Bring’em back and put’em online


It seems that cloning has become passé; we have moved passed cloning to a new era of species reproduction – reproductive physiology – using DNA to create a copy of the original organism.  Scientists are now saying, that even some extinct species can be recreated using current technology.   The concept has been getting lots of press lately, mostly because it is the cover story for National Geographic’s April edition.  The article is not in depth or scientific, but it is informative for a layman – me.

According to National Geographic the technology has advanced very rapidly and that now we are on the very edge of being able to recreate a species; it is possible even if we do not have a complete DNA sequence.  That can be remedied through modern methods.  Some people are very excited by the possibilities, they are sure only good things will come of using recreating a species.  The movie Jurassic Park, gave us a dark vision of such experiments; but that after all was science fiction, not science.  But the idea bothers me.  It bothers me because I don’t think those who will eventually apply the techniques will have thought out all of the implications.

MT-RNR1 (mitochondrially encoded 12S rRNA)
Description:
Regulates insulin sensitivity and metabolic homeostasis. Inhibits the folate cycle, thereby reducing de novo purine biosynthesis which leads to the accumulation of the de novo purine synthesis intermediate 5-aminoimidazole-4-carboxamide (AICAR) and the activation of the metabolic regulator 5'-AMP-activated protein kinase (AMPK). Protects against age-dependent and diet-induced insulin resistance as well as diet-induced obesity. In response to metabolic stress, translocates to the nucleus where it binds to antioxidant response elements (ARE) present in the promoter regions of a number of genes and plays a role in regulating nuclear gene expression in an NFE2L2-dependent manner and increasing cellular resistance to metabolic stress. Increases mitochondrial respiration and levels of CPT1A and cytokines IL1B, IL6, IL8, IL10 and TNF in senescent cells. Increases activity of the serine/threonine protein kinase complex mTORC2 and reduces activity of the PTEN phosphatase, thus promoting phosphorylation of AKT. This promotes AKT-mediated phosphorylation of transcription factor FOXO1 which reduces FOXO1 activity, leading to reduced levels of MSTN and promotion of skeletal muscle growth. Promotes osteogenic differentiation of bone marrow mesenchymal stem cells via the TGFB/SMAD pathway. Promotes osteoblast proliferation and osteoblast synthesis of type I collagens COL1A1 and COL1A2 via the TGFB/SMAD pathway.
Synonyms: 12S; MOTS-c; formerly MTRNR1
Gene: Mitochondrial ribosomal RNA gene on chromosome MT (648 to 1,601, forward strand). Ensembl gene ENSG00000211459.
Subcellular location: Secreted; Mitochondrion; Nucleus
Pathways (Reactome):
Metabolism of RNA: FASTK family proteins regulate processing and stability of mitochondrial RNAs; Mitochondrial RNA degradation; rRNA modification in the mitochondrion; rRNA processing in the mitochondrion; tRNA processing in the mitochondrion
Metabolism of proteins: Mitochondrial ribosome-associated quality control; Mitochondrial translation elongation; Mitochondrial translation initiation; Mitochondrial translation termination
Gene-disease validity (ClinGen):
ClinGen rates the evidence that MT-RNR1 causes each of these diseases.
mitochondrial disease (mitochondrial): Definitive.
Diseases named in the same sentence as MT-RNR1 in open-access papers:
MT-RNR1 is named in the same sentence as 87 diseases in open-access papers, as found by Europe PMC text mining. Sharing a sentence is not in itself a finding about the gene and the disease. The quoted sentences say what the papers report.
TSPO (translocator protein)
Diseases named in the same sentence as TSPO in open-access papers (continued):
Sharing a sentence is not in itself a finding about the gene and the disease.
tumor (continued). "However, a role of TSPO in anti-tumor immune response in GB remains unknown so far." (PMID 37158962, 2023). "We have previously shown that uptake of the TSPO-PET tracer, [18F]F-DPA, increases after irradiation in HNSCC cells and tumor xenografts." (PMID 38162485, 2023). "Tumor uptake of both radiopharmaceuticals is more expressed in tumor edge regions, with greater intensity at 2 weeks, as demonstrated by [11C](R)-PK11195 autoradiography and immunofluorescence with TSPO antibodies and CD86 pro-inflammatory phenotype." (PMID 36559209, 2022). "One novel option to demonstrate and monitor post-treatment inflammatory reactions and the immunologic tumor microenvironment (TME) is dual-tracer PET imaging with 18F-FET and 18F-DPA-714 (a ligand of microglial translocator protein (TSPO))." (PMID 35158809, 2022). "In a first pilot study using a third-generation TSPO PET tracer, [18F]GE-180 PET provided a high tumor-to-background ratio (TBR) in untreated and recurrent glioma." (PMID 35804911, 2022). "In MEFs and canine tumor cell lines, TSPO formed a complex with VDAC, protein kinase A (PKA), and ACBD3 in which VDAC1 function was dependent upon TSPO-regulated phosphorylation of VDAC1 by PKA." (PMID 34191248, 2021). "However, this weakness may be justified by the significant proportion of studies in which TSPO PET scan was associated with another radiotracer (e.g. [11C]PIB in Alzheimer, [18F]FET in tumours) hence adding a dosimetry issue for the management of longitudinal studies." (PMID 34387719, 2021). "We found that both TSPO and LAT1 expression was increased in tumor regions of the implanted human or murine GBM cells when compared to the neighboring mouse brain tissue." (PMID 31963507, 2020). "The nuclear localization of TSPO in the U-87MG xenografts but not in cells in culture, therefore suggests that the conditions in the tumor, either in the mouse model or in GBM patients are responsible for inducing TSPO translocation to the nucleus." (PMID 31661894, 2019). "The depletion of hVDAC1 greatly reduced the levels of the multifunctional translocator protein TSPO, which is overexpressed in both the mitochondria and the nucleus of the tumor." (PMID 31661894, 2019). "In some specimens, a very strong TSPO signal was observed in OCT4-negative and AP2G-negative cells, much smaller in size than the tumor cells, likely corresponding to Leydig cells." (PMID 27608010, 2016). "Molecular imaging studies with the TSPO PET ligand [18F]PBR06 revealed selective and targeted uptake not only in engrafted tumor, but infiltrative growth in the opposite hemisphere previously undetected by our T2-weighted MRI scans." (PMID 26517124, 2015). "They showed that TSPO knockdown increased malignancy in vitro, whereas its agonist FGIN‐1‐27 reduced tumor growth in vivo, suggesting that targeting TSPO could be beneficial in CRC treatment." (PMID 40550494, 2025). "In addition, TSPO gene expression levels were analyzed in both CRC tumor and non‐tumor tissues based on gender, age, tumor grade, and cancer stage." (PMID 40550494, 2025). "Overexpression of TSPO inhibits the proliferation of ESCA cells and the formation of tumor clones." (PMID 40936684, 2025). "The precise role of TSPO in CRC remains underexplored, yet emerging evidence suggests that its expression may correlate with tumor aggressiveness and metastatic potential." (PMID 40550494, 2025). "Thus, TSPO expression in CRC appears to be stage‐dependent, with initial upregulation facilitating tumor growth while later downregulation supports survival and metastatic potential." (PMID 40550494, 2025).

Poinar asked why scientists would want to do that in the first place. “Is it because we have this ability, to push the boundaries of what’s possible for the sake of innovation?” he asked. National Geographic, April 2013

 “It’s gone very much further, very much more rapidly than anyone ever would’ve imagined,” says Ross MacPhee, a curator of mammalogy at the American Museum of Natural History in New York.  National Geographic, April 2013

“With mammoths, it’s really a dime a dozen up there,” says Hendrik Poinar, an expert on mammoth DNA at McMaster University in Ontario. “It’s just a matter of finances now.” National Geographic, April 2013

The rest of us may be thinking about the implications, but some of those with skills are too eager to test the technology to be bothered with thinking too long about the consequences.  However, we will debate the issue; it will be debated in the media, in scientific journals and in the halls of government.  But the debates will not determine the outcome – the technology will.  There is kind of law about technology; whatever is possible technically will eventually become a reality.  Someone will want to do it.

The writer and environmentalist Stewart Brand, best known for founding the Whole Earth Catalog in the late 1960s, grew up in Illinois hiking in forests that just a few decades before had been aroar with the sound of the passenger pigeons’ wings. “Its habitat was my habitat,” he says. Two years ago Brand and his wife, Ryan Phelan, founder of the genetic-testing company DNA Direct, began to wonder if it might be possible to bring the species back to life. One night over dinner with Harvard biologist George Church, a master at manipulating DNA, they discovered that he was thinking along the same lines. National Geographic, April 2013